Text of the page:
Tree Nursery set to double in capacity as it marks 90th year and prepares for climate change challenges
Forestry & Land Scotland’s (FLS) Newton Nursery marks its 90th anniversary this year and will double in size, boosting overall capacity within Scotland’s tree nursery sector which is essential to delivering Scotland’s Climate Emergency response.
Newton nursery currently grows seven million of the 25 million trees that FLS plants in Scotland each year.
By leasing a further 70 hectares of land – and with financial support from Scottish Government – to deliver the biggest, single infrastructure investment ever by FLS, Newton nursery will effectively double capacity by 2025, allowing it to produce around 14 million trees a year.
The expansion will provide more trees to support Scotland’s ambitious tree planting targets while also providing FLS with greater self-sufficiency.
This will include the growing of well-known conifer species such as Lodgepole pine, Scots pine, Sitka and Norway spruce alongside a move towards a greater use of other alternative conifer and broadleaf species to provide greater diversity and build resilience.
The stock produced will be planted out into existing forests all over Scotland as older trees are felled and to create new forests of the future, for people to enjoy.
Set up in 1931 near Elgin to grow trees for what was the Forestry Commission, Newton is now the only public state-managed tree nursery in Scotland and employs 24 people locally.
Over its 90 years, the nursery has helped to improve and refine Scotland’s tree stocks.
Most of the seeds used at Newton are sourced from the FLS managed estate.
Seeds are harvested from specially selected stands or from seed orchards created for superior form, straightness and fine branching; specialised grafting programmes select the very best material.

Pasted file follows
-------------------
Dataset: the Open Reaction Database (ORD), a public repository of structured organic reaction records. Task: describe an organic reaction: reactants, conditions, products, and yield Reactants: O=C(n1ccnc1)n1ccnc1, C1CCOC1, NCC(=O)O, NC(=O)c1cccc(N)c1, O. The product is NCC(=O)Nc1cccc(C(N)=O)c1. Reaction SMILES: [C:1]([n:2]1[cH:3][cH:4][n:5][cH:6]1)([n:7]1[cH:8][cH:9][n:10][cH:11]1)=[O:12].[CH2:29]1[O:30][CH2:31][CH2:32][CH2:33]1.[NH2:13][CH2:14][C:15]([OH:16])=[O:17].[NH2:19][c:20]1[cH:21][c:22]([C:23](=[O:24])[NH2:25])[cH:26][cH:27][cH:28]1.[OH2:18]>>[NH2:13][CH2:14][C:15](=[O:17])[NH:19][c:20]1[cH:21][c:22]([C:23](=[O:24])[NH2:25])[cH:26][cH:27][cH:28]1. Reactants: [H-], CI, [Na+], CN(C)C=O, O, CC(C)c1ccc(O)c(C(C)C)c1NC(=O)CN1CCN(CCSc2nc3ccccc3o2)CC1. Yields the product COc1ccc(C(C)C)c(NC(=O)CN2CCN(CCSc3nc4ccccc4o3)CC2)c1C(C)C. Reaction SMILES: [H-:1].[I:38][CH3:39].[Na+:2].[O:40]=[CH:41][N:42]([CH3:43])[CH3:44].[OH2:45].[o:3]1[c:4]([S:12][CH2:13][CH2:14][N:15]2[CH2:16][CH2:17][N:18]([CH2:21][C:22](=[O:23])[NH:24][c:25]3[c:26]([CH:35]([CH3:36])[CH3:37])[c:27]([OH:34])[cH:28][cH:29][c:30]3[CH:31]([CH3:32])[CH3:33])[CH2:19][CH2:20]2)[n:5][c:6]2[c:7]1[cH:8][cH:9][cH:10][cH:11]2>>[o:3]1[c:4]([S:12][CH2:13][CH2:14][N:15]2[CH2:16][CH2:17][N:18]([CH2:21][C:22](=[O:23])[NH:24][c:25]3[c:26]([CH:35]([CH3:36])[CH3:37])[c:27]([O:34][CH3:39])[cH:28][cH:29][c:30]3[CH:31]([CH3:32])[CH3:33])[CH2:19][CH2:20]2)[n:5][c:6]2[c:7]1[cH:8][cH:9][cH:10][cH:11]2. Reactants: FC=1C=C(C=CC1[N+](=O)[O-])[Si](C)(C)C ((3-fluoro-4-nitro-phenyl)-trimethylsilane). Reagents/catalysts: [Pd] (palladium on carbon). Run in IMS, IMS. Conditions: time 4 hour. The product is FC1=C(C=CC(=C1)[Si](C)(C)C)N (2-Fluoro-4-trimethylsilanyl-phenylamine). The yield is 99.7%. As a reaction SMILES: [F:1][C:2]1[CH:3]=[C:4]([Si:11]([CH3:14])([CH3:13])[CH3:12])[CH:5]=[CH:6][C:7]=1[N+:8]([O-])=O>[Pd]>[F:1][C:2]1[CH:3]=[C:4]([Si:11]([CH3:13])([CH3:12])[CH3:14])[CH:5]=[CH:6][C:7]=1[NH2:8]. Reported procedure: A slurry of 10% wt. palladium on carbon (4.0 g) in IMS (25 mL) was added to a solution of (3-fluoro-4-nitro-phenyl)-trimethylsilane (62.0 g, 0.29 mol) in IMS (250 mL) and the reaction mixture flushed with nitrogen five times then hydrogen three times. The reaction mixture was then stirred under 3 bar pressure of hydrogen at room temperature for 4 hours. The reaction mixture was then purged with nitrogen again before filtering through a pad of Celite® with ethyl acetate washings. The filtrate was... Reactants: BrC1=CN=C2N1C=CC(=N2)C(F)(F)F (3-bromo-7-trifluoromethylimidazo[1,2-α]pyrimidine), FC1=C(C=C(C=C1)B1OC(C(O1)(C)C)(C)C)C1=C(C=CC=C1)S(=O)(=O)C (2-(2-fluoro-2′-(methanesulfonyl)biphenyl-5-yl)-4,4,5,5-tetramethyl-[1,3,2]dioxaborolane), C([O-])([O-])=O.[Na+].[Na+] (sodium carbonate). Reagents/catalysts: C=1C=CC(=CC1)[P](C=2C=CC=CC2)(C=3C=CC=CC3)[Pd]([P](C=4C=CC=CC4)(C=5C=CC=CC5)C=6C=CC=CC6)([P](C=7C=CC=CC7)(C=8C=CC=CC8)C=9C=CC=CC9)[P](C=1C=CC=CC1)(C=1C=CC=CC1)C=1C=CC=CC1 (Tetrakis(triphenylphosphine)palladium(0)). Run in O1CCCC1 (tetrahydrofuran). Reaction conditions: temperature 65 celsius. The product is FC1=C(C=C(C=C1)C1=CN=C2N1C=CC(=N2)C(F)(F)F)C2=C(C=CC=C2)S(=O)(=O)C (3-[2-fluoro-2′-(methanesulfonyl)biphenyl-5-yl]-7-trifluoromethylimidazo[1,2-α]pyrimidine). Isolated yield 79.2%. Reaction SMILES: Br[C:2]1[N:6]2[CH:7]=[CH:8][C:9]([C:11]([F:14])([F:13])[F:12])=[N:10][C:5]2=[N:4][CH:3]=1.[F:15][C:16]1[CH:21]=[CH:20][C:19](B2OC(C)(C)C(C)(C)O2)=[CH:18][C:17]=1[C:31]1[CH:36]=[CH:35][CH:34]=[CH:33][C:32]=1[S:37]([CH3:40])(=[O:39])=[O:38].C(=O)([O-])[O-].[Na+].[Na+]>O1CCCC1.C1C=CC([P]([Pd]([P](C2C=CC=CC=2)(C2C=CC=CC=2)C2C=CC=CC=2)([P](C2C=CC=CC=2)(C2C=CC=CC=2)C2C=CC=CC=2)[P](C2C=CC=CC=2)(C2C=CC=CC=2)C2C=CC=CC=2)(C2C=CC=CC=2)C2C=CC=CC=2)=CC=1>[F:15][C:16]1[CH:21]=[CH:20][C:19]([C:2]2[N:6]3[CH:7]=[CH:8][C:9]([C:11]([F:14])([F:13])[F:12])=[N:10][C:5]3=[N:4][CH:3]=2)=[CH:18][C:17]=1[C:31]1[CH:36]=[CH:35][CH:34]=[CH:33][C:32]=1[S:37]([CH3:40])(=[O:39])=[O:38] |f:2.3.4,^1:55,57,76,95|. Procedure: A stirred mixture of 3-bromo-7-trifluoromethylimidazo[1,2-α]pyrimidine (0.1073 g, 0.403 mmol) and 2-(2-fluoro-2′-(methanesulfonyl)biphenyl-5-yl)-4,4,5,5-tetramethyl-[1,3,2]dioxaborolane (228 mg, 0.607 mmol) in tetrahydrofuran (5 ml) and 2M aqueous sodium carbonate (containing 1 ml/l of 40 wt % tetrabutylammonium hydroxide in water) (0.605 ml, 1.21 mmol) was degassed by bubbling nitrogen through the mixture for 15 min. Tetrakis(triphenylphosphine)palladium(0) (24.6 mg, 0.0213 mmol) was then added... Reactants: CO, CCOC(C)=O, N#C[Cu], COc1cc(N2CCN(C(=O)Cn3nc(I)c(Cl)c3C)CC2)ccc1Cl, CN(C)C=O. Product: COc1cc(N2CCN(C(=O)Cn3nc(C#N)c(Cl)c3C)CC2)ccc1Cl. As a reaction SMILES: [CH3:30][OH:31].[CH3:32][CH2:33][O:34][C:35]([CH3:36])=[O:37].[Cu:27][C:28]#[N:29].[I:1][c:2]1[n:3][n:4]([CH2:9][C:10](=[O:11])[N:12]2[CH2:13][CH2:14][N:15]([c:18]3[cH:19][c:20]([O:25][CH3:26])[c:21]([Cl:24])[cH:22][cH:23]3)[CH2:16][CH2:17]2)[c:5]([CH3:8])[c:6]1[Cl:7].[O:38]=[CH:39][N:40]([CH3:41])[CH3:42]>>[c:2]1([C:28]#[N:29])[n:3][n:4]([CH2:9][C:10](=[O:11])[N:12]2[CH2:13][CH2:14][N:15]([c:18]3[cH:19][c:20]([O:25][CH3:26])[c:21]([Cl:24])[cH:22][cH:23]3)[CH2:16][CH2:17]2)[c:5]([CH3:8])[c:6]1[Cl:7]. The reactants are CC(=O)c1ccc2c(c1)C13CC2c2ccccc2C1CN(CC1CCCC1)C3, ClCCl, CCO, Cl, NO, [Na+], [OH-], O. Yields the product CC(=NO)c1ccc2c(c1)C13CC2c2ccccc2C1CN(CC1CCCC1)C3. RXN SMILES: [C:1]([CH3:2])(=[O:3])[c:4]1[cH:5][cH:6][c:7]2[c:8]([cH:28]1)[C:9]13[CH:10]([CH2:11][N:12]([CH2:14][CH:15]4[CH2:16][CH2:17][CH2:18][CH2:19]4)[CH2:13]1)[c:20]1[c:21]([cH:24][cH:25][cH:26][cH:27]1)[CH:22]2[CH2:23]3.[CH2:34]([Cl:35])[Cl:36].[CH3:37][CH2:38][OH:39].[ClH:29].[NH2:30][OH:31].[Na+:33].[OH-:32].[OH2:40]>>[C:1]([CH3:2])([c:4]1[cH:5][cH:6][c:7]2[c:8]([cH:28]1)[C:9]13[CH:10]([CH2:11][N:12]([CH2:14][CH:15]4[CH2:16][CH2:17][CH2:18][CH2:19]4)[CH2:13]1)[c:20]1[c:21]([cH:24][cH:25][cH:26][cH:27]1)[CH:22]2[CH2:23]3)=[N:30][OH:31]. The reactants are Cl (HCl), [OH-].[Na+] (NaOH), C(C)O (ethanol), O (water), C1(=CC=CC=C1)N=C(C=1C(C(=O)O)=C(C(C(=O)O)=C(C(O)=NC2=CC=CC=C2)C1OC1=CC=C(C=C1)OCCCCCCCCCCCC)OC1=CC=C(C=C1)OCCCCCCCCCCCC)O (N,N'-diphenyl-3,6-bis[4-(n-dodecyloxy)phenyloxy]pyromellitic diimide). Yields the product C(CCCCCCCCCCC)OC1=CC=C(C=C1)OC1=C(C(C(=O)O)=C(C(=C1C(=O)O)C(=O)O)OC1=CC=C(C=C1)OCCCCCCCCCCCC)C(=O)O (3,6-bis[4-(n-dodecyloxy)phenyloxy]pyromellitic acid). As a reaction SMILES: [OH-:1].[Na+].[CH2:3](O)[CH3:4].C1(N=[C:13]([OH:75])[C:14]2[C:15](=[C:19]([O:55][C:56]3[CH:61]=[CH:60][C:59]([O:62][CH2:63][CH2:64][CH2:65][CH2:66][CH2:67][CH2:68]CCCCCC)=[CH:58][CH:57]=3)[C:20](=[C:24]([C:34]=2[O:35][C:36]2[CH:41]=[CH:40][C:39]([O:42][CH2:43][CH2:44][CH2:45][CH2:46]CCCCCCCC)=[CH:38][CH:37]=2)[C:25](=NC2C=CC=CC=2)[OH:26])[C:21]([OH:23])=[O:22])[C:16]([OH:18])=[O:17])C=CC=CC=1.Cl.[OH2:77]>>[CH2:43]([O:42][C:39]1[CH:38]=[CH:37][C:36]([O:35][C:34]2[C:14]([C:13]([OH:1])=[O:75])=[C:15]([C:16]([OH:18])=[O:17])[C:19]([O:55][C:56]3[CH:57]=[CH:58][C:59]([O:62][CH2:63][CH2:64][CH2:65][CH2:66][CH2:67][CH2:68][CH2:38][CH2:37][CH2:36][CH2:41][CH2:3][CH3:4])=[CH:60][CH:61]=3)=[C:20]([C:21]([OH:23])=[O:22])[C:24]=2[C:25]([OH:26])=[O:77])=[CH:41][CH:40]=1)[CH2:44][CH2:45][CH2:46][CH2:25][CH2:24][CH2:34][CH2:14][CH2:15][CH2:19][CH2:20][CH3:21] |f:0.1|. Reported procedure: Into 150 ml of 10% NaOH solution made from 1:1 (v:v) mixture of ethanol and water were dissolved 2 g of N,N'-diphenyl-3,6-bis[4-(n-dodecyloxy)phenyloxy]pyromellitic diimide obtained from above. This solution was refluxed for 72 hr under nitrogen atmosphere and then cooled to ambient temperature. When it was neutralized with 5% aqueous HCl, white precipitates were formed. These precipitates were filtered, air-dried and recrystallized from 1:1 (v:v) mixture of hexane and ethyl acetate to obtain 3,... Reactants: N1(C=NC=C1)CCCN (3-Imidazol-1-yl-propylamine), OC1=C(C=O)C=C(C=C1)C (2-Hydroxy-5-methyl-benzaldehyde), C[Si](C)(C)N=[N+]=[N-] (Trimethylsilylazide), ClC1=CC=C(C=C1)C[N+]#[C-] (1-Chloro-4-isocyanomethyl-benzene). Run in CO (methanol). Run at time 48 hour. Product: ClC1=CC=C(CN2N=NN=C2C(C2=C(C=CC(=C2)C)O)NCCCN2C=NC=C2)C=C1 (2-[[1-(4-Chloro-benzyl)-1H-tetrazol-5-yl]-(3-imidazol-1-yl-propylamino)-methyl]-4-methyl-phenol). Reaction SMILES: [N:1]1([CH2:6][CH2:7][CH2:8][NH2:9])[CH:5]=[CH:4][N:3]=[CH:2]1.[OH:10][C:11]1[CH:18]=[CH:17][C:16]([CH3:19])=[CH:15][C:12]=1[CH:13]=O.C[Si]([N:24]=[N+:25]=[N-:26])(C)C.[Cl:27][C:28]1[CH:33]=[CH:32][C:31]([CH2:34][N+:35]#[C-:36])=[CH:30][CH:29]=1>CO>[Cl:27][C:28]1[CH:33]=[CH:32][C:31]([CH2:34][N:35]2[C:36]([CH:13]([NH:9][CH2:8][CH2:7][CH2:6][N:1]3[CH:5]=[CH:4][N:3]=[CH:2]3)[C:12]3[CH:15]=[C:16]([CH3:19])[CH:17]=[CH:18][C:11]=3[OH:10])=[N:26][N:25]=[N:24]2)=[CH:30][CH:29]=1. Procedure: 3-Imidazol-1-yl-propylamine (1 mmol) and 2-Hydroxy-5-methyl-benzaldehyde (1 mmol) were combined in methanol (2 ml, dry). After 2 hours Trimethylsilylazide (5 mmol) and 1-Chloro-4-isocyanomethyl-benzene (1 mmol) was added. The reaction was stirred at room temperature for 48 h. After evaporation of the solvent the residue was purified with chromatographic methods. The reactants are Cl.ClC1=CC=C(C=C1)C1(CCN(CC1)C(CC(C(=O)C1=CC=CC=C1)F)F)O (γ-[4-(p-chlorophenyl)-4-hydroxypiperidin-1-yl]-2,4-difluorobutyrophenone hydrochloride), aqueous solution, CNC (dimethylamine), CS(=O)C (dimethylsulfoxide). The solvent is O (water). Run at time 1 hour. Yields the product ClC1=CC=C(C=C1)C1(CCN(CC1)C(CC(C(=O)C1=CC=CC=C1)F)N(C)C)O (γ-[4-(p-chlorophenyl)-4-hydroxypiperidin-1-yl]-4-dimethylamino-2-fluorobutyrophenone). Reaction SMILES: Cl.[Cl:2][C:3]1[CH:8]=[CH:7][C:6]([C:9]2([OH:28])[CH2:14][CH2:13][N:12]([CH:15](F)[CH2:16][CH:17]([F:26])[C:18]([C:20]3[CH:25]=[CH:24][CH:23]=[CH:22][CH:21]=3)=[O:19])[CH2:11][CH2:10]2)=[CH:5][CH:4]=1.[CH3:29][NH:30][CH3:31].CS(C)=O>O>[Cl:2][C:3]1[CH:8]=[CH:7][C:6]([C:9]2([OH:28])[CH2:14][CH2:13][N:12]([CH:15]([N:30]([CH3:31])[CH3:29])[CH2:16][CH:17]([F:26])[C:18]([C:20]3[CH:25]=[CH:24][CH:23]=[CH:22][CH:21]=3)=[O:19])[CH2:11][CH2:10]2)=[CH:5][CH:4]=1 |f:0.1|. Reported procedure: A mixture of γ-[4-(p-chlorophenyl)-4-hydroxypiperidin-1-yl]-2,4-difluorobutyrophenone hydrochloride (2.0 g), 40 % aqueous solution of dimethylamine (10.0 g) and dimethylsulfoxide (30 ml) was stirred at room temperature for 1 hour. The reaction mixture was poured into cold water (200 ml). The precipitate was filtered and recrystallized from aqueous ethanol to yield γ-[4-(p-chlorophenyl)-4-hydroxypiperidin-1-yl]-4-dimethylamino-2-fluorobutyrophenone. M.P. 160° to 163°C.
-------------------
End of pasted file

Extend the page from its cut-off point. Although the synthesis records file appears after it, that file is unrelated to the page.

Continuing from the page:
Newton also produces stock grown from seeds collected at various native pinewoods, representing some of the country’s oldest wildlands such as Scots Pine seeds, collected from Rannoch Moor.
These seeds are then grown at Newton and will become part of FLS’s reforestation and habitat preservation activities.
Aspen, one of the lesser known species in the Caledonian forest – but a tree which is ecologically very important – last enjoyed a rare, prolific flowering season in the Highlands in 2019.
Newton has propagated these Aspen seeds and will send out the young trees produced from them to customers next year.
In the case of Sitka Spruce – the species that now comprises just over half (56%) of the conifers in FLS managed forests – careful seed selection and tree breeding has shaved around 10 years off the average ‘rotation’ length.
This means the time interval between planting out a seedling and harvesting a mature tree for timber has been cut from 40 years to 25/30 years.
Through genetic improvement and tree breeding it is hoped that such success can be replicated with other tree species for example, Norway spruce.
Climate change and warmer temperatures mean that Scotland is becoming a more compatible environment for trees like Norway spruce, as well as other conifers such as Western Red Cedar and Sequoia, Coast redwood and Macedonian pine that will thrive in our changing climate while reducing exposure to pests and diseases.
Speaking about the nursery’s expansion and the anniversary, Alan Duncan, FLS’s Head of Plant & Seed Supply, who has worked at the nursery for 44 years, said:
“Innovation and experimentation are part and parcel of the nursery’s planning for the forests of the future.
“Forestry is a long-term proposition: most productive forestry has a lead time of around 40 years. Scots pine can take 80 years to reach maturity, while oaks can take 80-120 years.
“We are already seeing climate change happening, so we need to grow – and plant – new forests now, to increase woodland cover and most importantly, to help mitigate global warming.
This includes developing new techniques for growing, planting and harvesting trees and looking at tree species that will likely thrive in a warming climate.”
Newton Nursery invests significantly in research including work on organic seed coatings which have the potential to save 50 litres of water per seed planted and help with drought resistance.
Trials of experimental planting at Newton using TreeTape [see note 4] are already underway.
This can allow up to 1 million tree seedlings to be planted in a single day.
These trials have delivered positive results to-date, with higher germination rates and faster, stronger growth of seedlings.
Looking ahead, Newton Nursery is considering other ways to increase yields and grow more trees.